I fear her age more than I do my own:
sullen, sinking skin replacing radiant beams,
the firmness now like worn elastic.
If melting my heart was your aim
then you have succeeded,
for even though I have suffered you
I now suffer as a witness.

Bring out the old clothes from the closet;
try on your mothers wedding dress.
The great brightness in your eyes will
reflect back and remind you:
the joy of being a woman is a friend-
and I hope I will be there when she leaves,
because she will.

Please, for the sake of your child,
don't age.
Wow I really like this.

I don't know exactly where to critique this, it looks like you've been doing this for a while. Only part I'm not sure of is
If melting my heart was your aim
then you have succeeded,

I'm not sure it fits in as well with the relationship between you and the mother. However, I might be misunderstanding - either way the whole piece is solid.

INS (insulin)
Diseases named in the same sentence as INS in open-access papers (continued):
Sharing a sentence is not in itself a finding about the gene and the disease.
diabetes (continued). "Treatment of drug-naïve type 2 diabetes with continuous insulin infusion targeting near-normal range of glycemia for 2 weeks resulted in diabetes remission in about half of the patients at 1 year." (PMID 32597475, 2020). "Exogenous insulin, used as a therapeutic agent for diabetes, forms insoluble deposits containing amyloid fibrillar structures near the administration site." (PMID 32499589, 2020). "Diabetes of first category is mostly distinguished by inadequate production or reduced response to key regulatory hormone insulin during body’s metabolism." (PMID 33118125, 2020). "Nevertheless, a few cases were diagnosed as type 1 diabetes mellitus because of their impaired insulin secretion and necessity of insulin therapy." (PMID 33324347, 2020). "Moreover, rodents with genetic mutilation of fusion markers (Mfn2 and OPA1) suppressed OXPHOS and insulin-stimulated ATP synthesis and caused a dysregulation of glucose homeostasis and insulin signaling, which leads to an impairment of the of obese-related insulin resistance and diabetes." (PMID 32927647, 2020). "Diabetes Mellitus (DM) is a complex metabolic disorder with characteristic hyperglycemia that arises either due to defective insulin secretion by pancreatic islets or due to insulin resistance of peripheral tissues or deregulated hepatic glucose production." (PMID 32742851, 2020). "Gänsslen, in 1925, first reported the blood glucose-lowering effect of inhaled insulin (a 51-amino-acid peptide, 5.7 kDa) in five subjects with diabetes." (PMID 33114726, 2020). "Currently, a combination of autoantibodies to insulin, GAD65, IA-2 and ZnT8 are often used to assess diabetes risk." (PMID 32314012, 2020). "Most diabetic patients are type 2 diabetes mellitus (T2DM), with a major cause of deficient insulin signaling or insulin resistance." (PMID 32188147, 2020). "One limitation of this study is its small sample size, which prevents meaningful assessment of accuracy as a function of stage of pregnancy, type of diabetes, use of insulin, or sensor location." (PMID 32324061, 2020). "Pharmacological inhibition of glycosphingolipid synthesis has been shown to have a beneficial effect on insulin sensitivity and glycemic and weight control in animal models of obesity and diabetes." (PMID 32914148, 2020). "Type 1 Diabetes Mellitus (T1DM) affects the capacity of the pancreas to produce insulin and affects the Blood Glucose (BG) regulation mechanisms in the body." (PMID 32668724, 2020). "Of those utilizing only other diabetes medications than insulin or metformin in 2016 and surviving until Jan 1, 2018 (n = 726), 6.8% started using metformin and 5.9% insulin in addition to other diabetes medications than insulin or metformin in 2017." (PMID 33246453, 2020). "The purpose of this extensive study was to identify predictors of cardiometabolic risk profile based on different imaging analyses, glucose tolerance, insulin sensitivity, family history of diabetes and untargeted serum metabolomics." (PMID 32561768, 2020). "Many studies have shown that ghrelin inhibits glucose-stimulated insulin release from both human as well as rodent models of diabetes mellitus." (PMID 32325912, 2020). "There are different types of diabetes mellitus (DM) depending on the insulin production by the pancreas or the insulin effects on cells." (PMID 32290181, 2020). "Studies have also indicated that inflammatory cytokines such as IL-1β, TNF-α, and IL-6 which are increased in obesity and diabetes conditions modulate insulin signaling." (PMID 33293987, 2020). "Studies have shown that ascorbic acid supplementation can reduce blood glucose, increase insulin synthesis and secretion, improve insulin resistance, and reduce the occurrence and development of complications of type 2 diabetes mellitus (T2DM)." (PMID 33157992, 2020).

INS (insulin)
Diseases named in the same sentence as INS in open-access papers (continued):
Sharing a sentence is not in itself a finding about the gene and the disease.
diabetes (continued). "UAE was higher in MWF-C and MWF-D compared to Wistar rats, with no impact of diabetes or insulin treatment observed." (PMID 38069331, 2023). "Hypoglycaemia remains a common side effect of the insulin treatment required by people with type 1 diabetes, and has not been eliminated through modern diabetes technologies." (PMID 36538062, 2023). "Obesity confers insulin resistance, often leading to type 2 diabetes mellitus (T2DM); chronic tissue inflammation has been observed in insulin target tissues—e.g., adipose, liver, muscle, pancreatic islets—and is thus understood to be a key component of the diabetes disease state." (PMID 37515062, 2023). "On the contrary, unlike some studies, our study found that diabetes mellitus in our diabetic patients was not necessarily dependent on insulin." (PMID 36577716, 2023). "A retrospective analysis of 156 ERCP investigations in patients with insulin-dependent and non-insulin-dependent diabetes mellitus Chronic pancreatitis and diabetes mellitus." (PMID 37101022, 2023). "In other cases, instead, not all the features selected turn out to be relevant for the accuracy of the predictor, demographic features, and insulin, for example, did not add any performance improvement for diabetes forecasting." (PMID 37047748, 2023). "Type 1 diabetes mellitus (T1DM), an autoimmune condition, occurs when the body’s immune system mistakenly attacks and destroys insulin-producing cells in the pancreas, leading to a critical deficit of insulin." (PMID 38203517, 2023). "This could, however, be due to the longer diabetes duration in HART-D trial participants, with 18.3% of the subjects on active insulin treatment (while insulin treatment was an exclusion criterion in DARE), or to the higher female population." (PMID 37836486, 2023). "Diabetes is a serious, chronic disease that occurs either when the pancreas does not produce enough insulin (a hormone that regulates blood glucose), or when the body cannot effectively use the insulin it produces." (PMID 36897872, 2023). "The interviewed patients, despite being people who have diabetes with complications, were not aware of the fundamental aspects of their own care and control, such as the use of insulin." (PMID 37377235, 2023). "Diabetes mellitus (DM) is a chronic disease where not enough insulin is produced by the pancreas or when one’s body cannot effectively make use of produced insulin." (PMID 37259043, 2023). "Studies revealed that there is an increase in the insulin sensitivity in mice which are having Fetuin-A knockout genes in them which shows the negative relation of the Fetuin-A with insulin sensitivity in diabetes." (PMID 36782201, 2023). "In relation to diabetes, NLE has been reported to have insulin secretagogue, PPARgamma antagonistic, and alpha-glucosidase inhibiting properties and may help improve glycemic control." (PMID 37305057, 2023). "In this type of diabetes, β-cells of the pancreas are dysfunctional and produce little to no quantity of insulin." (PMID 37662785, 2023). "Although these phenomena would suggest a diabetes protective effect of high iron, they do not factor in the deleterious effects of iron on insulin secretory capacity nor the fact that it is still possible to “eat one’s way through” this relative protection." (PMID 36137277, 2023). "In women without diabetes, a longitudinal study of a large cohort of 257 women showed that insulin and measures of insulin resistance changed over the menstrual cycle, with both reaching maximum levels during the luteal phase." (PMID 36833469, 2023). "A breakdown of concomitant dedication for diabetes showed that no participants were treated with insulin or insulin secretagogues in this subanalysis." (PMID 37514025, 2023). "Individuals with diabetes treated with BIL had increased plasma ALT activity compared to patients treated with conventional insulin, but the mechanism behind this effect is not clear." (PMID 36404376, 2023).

If you get a minute then I've got a piece on here (Empty Minds).
Thanks, mate! I'll get to yours in a little while. I'll stick it for now.

That line you quoted could definitely be considered strange and out of place, but it's actually crucial. Firstly, I wanted to make sure the readers weren't hit with the same metaphors or imagery that the first three lines had. I wanted people to suddenly be given something emotional in its structure and simplicity.

Secondly, it is one of the main points of the piece. I don't want to sound cocky or anything but I always write with multiple meanings (which is why, I guess, people find my work so confusing), and the fact that my mother was so hard on me hasn't deterred me from loving her.